3 Lessons from the First Global Study on Purpose in the Workforce

September 13, 2016

3 Lessons from the First Global Study on Purpose in the Workforce

The business case for purpose has now been well established as driving business growth and effective talent strategies. Less has been known until recently about the most critical ingredient to purpose-­driven companies—purpose­-oriented employees.

In the first global study on purpose-­oriented employees, LinkedIn Talent Solutions and Imperative collaborated to gain insights from more than 25,000 LinkedIn members across 40 countries.

Here are the top three findings from the study:
 

1. Age, Not Generation Linked to Purpose
For the last decade, Millennials have been labeled as the purpose generation by the talent industry and media. While some of their stated preferences might back up this story, their psychological profile tells a different story.

In the global study, like in the American study conducted in 2015, an orientation to purpose at work appears to be much more closely linked to age differences than generational ones. We see a major jump in the prioritization of purpose once professionals age past 50 and much lower levels in professionals at the start of their careers.

Core Implication: A talent strategy focused on purpose will serve Millennials well, but will have even greater benefits for those with more work and life experience.

 

2. Purpose Is a Global Opportunity
Across the 40 countries studied, an orientation to purpose showed up across LinkedIn members and had consistent traits and benefits. There was significant variation by country (53 percent in Sweden to 23 percent in Saudi Arabia), but the concept held up across cultures.

Hiring and empowering purpose­-oriented employees will have the benefits of higher well being, performance, eNPS, and tenure in every country. It is not something that is only relevant in some markets and cultures.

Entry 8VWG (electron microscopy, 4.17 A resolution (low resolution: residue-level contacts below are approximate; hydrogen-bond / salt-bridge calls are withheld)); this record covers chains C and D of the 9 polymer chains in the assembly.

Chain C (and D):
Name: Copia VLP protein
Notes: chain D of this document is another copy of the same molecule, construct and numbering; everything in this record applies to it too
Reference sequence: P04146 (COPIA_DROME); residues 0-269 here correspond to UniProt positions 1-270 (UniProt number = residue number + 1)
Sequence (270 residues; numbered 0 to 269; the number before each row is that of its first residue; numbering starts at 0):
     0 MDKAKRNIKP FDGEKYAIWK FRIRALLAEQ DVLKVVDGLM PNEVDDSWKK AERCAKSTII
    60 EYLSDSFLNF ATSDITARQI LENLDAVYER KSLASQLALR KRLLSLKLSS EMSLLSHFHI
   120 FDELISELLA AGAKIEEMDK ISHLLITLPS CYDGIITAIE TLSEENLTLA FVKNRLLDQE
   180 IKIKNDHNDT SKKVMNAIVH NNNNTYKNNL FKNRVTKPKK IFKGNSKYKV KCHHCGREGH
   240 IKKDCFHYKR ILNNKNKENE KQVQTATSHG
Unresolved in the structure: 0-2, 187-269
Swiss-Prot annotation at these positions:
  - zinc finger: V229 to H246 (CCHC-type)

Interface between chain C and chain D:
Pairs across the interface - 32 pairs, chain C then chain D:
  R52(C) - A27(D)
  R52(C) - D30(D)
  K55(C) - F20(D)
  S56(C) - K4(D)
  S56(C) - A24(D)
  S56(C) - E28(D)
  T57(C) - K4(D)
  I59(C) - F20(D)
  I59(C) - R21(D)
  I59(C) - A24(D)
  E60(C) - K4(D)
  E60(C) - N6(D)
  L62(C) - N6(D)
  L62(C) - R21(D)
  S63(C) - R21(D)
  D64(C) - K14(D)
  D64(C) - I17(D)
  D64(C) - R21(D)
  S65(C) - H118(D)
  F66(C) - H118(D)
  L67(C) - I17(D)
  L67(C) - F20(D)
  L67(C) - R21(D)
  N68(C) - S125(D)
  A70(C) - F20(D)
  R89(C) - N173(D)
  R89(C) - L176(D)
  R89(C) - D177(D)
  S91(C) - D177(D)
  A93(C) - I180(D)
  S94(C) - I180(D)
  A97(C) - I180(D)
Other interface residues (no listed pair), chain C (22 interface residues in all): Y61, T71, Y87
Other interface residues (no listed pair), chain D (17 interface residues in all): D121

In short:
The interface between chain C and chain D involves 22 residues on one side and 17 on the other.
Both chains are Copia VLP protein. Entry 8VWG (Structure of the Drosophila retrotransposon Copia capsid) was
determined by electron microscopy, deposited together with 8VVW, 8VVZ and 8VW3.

Core Implication: A purpose­-driven talent strategy will be effective across a multinational organization.

3. Attracting Purpose-­Oriented Talent Requires Specific Approach
Purpose-­oriented candidates see work at its core as being about helping others and their own growth as people and professionals. In the study, purpose­-oriented people shared that in evaluating opportunities, the impact of the company and its products is paramount. They want to have a clear sense for how their work will create value and challenge them.
 
Purpose-­oriented candidates tend to be more loyal and positive about their current jobs. As a result, the study found that they are less likely to be recruited through passive recruiting. They need to be proactively contacted and sold on a job.

Core Implication: To attract purpose­-oriented talent, you need to proactively reach out to candidates and tell an authentic story about how your company is .

To read the full study, visit:
https://cdn.imperative.com/media/public/Global_Purpose_Index_2016.pdf

The Authors: 

Aaron Hurst is the CEO of Imperative, a technology platform that enables people to discover, connect, and act on what gives them purpose in their work, and the founder of and an active advisor to the Taproot Foundation, where he was the catalyst and lead architect of the $15 billion pro bono service market. . A globally recognized entrepreneur, Aaron is a close advisor to many global brands and frequent speaker and writer on the development of the Purpose Economy. He has written for or been featured in The New York Times, The Wall Street Journal, Fast Company, and Bloomberg TV.